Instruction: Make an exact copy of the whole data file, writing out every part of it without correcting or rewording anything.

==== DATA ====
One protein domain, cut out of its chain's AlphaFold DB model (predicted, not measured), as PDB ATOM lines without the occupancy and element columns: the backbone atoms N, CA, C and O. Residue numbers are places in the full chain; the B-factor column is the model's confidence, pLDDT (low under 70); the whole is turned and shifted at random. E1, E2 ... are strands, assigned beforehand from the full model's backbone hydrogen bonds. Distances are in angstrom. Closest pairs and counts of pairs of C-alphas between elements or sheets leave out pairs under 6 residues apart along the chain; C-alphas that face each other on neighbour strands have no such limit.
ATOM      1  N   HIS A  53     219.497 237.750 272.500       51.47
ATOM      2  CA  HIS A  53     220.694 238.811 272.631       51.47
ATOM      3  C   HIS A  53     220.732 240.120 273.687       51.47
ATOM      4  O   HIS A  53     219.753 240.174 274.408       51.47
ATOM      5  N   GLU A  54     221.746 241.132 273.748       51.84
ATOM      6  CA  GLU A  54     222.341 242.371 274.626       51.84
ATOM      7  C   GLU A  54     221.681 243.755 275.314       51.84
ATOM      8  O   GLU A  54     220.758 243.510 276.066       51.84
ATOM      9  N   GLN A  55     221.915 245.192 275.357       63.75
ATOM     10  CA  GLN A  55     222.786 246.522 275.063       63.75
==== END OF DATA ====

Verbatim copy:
One protein domain, cut out of its chain's AlphaFold DB model (predicted, not measured), as PDB ATOM lines without the occupancy and element columns: the backbone atoms N, CA, C and O. Residue numbers are places in the full chain; the B-factor column is the model's confidence, pLDDT (low under 70); the whole is turned and shifted at random. E1, E2 ... are strands, assigned beforehand from the full model's backbone hydrogen bonds. Distances are in angstrom. Closest pairs and counts of pairs of C-alphas between elements or sheets leave out pairs under 6 residues apart along the chain; C-alphas that face each other on neighbour strands have no such limit.
ATOM      1  N   HIS A  53     219.497 237.750 272.500       51.47
ATOM      2  CA  HIS A  53     220.694 238.811 272.631       51.47
ATOM      3  C   HIS A  53     220.732 240.120 273.687       51.47
ATOM      4  O   HIS A  53     219.753 240.174 274.408       51.47
ATOM      5  N   GLU A  54     221.746 241.132 273.748       51.84
ATOM      6  CA  GLU A  54     222.341 242.371 274.626       51.84
ATOM      7  C   GLU A  54     221.681 243.755 275.314       51.84
ATOM      8  O   GLU A  54     220.758 243.510 276.066       51.84
ATOM      9  N   GLN A  55     221.915 245.192 275.357       63.75
ATOM     10  CA  GLN A  55     222.786 246.522 275.063       63.75